FAQ’s

What is Bikram and Absolute Hot 50 yoga?

Bikram yoga is a set sequence of 26 hatha yoga postures and 2 breathing exercises developed in the 1970’s by Bikram Choudhury.  The sequence is designed to systematically work through all of the muscles of the body to help strengthen and stretch.  The sequence is sometimes also referred to as Hot 26 or Original Hot Yoga.

Absolute Hot 50 is an expansion of this practice, developed by Lucas Rockwood in the mid 2000’s.  Using the Bikram sequence as the base, this practice is made up of a set sequence of 50 postures with additional focus on core strength and stability, as well as hip opening postures.

In both sequences the postures are practiced in the same order every class.

 

Why is the studio heated?

The safe environment of a heated room allows the muscles, ligaments and joints to stretch deep without causing injury (also aids the healing of existing injuries). It detoxifies the body by opening the skins pores to let out the toxins in sweat; thins the blood to clear the circulatory system; and increases the heart rate for a great cardiovascular workout.

 

Do I have to be flexible?

No, you do not need to be flexible to practice yoga.  As you practice, the muscles of your body will be gently stretching and over time you will notice your flexibility increasing, as well as your strength.  The amount of improvement depends on your frequency of practice, your effort during practice and your own body’s capabilities.

 

I have never tried yoga and/or I am out of shape. Is Hot Yoga for me?

Hot Yoga is designed to meet your level of ability and fitness. In each class you will find a range of students; from beginners to advanced practitioners. You will see people of all ages, sizes, shapes and abilities.

 

How often should I be practicing?

When you first start Hot Yoga, we recommend a daily practice so your body can adjust to the heat and learn to perform each posture correctly. Keen Hot Yoga practitioners attend class 3 – 5 times a week.

 

What should I bring to my first class?

You do not need much for a class.  You will want your yoga clothes, a towel large enough to cover the mat during class (If you do not have one these can be rented from the front desk), and a bottle of water to sip during class.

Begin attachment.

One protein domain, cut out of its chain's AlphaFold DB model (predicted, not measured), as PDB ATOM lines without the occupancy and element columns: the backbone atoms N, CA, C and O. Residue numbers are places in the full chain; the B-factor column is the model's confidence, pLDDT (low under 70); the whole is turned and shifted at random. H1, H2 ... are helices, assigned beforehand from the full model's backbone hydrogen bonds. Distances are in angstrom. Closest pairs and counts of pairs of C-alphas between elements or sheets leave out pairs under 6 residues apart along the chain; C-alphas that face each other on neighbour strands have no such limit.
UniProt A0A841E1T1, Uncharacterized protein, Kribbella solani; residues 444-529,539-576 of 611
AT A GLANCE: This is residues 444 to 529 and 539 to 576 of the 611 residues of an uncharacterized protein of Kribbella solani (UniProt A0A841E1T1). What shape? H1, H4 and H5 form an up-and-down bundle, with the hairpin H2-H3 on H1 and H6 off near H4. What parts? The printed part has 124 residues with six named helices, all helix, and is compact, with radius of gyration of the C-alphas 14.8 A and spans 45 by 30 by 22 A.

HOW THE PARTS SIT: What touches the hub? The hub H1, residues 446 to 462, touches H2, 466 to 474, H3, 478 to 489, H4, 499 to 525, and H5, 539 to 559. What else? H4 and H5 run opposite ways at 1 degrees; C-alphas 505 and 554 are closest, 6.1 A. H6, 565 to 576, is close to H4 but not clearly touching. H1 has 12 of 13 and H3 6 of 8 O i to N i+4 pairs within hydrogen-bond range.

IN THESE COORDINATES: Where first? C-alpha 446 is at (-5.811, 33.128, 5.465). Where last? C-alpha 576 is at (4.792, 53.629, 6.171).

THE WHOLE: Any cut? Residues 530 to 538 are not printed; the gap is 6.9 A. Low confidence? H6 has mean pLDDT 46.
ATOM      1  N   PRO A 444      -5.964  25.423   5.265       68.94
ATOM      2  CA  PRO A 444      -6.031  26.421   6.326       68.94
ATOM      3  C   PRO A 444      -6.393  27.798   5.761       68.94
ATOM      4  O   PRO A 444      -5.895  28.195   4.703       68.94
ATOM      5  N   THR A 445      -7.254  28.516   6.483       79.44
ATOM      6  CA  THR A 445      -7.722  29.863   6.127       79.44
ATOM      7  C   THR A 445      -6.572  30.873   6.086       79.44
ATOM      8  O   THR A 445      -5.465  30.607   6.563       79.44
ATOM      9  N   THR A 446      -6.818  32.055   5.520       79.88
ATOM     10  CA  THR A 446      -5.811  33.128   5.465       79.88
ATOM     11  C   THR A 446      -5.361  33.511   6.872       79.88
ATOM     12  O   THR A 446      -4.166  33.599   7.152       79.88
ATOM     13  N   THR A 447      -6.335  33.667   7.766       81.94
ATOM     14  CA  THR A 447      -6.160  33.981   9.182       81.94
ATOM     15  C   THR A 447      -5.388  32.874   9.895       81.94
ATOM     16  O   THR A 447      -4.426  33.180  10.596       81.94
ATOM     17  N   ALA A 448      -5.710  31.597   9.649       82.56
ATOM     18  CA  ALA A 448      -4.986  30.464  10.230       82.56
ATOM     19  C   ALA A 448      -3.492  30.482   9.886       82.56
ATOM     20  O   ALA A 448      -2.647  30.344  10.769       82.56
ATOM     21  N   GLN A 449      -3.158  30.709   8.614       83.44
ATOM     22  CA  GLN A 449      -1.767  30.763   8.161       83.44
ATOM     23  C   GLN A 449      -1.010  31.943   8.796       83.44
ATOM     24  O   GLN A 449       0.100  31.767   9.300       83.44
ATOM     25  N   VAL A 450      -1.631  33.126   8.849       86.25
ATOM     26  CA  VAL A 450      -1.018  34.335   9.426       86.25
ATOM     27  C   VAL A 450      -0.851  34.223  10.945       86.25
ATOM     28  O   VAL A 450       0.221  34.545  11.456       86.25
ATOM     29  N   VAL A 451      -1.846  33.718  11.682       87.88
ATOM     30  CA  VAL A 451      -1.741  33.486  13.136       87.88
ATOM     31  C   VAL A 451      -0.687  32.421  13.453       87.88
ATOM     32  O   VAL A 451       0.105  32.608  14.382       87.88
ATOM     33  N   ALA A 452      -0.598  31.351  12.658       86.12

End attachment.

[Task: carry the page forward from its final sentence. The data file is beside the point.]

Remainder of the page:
Do you have changing rooms, showers and locker facilities?

We are currently working to upgrade our facilities to include showers and separate changing areas.

We do have lockers available for you to use for your personal belongings during class.

 

What should I wear to class?

You will need to wear clothing that is close-fitting, breathable and lightweight. Avoid baggy clothing.  We recommend athletic wear such as a sports top/sports bra and shorts or fitting yoga pants for women, and shorts or swim trunks for men.

 

How long is the class?

Our Hot 26 and Hot 50 classes are 90 Minutes.

Express classes are 60 minutes.

 

Does Hot Yoga provide a cardiovascular workout?

With the combination of the heat and the postures, your heart rate will increase during class.  This will result in a challenging cardiovascular workout while testing your endurance, strength and flexibility. As with other forms of cardiovascular workout exercise, regular practice will aid weight loss and burn body fat, as well as developing muscle tone, strength and stamina.

 

Can Hot Yoga help my sports injury?

Hot Yoga has shown the ability to improve or heal a variety of sports injuries. From bad back, chronic knee problems to tennis elbow. However, Hot Yoga Newcastle teachers are not medically trained and we strongly advise that if you have any sort of injury please consult your doctor to  and advise your teacher prior to your class.

 

Can I still practice Hot Yoga if I have a chronic health problem?

Regular practice has been known to reduce many symptoms of chronic ailments and diseases including back and joint problems, diabetes, asthma, arthritis, sleep disorders, digestive problems, tendonitis, skin conditions, and others. However, Hot Yoga Newcastle teachers are not medically trained and we advise if you have any sort of health conditions that you consult your doctor first and advise your teacher prior to your class.